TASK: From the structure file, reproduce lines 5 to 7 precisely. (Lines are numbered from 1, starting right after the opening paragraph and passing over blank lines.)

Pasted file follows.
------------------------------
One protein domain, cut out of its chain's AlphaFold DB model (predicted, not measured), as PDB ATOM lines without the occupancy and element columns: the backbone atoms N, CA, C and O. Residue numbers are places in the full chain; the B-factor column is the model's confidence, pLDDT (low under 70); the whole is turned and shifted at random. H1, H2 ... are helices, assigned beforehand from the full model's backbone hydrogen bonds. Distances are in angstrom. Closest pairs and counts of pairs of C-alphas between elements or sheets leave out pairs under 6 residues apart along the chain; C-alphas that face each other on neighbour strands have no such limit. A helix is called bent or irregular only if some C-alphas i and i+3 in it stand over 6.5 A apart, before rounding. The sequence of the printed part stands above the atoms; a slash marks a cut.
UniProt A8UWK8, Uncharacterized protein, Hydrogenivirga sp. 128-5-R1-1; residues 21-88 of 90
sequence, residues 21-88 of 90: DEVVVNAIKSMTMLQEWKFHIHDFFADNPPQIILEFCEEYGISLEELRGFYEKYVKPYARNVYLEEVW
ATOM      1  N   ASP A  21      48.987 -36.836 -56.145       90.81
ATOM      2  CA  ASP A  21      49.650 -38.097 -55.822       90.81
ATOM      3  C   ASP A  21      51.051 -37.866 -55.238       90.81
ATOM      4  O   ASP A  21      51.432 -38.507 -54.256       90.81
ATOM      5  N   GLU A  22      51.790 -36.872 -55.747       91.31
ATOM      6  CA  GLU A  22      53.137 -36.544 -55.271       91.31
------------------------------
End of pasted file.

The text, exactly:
ATOM      3  C   ASP A  21      51.051 -37.866 -55.238       90.81
ATOM      4  O   ASP A  21      51.432 -38.507 -54.256       90.81
ATOM      5  N   GLU A  22      51.790 -36.872 -55.747       91.31